My students have no problem with expression, most can pull an exciting array of line and mark from their brains, once directed to do so. I demonstrate the gamut of creative approaches in demonstration, so as to reveal a multi prong attack on executing something unique and original. I also bring up the aspect of intention and love/passion in my teaching. To have the intention to create something out of inspired energy is tantamount to creative expression and masterful outcome.

It is important for students to be reminded of this, that creativity and life is rooted in love and inspiration.

How does the teaching aspect of your practice affect your professional practice and your own projects?

Teaching for me builds compassion. I am eternally grateful to my students for giving me this lesson. I find the creative means of describing situations or goals/outcomes are far easier when compassion is applied. Teaching is about building inspiration, trust and hope. These are all virtues I try to put back into my work, and in dealings with my business people and partners.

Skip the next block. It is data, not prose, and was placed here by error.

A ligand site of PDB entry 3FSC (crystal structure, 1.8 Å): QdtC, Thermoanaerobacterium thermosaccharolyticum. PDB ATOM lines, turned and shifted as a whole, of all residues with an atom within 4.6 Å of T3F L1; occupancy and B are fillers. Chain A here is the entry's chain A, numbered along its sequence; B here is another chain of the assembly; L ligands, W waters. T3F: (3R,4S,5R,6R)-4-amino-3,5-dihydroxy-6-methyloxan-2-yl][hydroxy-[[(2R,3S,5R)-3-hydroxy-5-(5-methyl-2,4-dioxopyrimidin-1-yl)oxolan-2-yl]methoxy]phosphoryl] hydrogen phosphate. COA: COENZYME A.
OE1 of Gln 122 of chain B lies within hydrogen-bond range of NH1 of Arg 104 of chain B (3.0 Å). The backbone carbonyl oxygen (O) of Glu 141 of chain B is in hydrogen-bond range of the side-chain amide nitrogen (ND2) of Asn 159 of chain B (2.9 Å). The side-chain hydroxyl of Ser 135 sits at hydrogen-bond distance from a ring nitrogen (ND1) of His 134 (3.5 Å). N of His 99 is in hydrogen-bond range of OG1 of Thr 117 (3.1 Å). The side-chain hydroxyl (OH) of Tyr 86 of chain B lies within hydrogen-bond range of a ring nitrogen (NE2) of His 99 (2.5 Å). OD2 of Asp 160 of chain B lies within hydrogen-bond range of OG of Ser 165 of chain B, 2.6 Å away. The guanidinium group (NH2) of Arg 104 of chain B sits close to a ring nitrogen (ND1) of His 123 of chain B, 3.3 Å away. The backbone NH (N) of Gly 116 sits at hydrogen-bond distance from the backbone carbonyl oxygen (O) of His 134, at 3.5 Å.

For me painting and drawing are intrinsically connected to my Self and center of being. Through this journey of seeing things by breaking down tone, mass, weight, line, composition, perspective, color, value and expression – I in turn live my life this way – with passion.

I see how detachment from outcome (of art) is most important. To see that the creation has its own life, that we just guide and make it better – is key. I enjoy acknowledging this and giving it meaning through teaching. It is rooted in the journey being the most important aspect to the trip, the outcome will reveal itself in time – we just have to be prepared on our way.

-Gavin Spielman April 25, 2012

Richard T Scott Video

Posted on February 3, 2015

I like this video. It hit home. Philosophy and Art is my life.

And this:

Amazing talk.

Draw More…

Posted on February 2, 2015